First Published: 2007 by Hamish Hamilton (Penguin ed. 2012)
My copy: Bought in paperback
Memorable quote: “‘I wonder how it happened,’ Elinor said. ‘Why they stopped believing the world was going to end?’
I’m a fan of Pat Barker’s work in general although I still consider her Regeneration Trilogy to be her finest hour. So it was with much excitement that I picked up Life Class, her first novel since The Ghost Road to return to the powerful setting of the First World War. The book explores that earth-shattering, illusion-shattering period of history from the perspective of Paul and Elinor, two art students both studying at The Slade under the renowned Henry Tonks. Just as Tonks’s real history saw him move from medicine to art then later heeding the call to return to the hospital and become a pioneer of plastic surgery, so this novel has much of interest to say about the intersection between art and war. The title clearly refers both to the studies Paul and Elinor undertake at the Slade and to the very different lessons they learn in places like Ypres. Do such firsthand horrors render their former studies in painting frivolous and irrelevant or is art the only way to truly capture the brutality of war for those at home?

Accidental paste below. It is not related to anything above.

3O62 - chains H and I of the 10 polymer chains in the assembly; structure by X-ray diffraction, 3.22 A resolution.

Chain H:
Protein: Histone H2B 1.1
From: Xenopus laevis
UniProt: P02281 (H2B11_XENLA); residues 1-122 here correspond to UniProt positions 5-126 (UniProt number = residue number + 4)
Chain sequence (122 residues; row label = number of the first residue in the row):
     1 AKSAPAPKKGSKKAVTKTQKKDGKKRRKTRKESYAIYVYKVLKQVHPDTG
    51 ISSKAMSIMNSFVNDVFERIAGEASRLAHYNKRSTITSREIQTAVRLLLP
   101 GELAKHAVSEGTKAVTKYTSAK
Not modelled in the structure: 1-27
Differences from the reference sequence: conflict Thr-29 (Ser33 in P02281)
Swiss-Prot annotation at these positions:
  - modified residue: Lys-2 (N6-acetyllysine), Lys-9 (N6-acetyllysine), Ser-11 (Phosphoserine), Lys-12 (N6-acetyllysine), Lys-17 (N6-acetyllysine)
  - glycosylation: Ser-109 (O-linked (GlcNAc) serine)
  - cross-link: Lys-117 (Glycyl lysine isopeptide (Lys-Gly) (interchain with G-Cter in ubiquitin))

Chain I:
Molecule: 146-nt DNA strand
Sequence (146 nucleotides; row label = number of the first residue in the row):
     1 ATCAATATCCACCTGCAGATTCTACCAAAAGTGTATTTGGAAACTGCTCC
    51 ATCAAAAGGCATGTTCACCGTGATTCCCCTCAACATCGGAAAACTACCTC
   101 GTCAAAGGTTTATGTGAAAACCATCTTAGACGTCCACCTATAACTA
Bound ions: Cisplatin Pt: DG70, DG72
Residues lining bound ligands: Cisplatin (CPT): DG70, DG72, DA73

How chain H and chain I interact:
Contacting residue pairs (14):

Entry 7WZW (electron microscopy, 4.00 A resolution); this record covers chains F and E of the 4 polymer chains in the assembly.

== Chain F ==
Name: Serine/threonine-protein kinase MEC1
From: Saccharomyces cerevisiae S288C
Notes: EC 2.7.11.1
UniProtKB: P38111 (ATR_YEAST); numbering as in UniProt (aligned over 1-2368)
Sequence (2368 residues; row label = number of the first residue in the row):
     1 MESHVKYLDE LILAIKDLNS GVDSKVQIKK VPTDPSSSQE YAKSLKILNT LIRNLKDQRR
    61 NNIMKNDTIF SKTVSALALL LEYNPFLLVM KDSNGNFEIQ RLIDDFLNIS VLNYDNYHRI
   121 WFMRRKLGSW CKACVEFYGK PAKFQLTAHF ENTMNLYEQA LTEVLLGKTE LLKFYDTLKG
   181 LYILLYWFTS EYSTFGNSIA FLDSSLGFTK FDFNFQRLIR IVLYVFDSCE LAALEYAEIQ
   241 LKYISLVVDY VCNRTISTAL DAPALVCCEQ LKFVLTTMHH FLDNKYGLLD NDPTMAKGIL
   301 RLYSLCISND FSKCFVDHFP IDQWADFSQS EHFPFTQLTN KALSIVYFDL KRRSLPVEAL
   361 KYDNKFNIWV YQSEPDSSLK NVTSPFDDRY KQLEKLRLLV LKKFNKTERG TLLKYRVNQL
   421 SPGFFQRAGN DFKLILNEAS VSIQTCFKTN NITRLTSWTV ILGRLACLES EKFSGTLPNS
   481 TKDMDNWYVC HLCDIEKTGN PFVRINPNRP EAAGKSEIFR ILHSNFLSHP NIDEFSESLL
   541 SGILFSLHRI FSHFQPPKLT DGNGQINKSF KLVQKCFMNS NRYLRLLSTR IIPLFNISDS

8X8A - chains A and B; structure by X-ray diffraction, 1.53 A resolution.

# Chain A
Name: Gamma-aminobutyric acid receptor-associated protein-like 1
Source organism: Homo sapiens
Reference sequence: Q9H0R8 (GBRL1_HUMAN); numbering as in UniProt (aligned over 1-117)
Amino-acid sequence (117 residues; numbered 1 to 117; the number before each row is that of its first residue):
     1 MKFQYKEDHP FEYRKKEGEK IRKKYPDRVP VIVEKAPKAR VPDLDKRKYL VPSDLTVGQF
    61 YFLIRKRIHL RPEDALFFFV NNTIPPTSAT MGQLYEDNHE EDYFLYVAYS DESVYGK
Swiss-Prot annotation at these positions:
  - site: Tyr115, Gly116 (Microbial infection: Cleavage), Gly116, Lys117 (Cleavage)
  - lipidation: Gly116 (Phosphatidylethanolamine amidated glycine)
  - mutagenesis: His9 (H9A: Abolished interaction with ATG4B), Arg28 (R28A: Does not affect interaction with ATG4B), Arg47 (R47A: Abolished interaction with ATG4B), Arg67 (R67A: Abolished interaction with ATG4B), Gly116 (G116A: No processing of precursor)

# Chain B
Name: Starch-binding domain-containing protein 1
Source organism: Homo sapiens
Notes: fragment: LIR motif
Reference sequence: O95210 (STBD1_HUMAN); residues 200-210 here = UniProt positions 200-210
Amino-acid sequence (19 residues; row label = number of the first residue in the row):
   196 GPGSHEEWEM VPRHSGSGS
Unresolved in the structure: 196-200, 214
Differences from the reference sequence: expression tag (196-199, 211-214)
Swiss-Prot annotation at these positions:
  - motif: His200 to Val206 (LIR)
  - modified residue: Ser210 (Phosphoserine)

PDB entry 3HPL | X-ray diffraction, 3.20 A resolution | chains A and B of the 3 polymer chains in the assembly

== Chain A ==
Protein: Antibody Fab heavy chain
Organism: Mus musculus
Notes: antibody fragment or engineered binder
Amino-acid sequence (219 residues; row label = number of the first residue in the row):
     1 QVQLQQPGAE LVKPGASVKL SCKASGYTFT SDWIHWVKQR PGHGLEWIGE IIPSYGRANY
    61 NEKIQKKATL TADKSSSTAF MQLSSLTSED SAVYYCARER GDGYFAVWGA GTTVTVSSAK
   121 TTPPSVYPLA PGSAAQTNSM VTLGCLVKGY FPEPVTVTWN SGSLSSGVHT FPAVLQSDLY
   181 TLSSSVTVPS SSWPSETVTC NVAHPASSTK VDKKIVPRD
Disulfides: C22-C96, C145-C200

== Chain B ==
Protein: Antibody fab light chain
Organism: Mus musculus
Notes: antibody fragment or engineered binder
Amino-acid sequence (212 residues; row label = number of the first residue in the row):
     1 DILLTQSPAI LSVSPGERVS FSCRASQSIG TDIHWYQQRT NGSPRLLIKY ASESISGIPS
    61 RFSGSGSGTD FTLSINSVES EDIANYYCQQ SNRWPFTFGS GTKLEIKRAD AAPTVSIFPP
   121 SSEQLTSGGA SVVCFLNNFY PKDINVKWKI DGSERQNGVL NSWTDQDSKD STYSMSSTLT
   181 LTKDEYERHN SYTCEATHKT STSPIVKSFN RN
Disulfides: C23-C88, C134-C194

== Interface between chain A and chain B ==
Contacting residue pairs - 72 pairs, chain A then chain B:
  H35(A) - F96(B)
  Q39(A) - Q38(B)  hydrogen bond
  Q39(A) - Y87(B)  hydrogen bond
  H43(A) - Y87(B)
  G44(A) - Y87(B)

Barker writes so well and this was an engaging read but I have to admit that despite some stirring scenes, for me, it never reached the emotional heights of Regeneration. Paul and Elinor are both drifters in their own way, so wrapped up in themselves and in inner secrets that are only partially revealed that it’s hard to fully care about them. As a lover of war novels I was also surprised to find myself longing for more scenes in The Slade rather than on the front line. Perhaps this response is a sign that Paul’s experiences in the Belgian hospitals, though powerfully rendered, didn’t really give me anything I hadn’t read before whereas the art/war contrast is genuinely fascinating. Life Class would probably have scored higher if I’d never read Barker’s earlier war trilogy but it’s still certainly worth a read and I will at some point pick up the sequel, Toby’s Room, which apparently features the same characters and may unlock more of the secrets this novel left so complexly swaddled.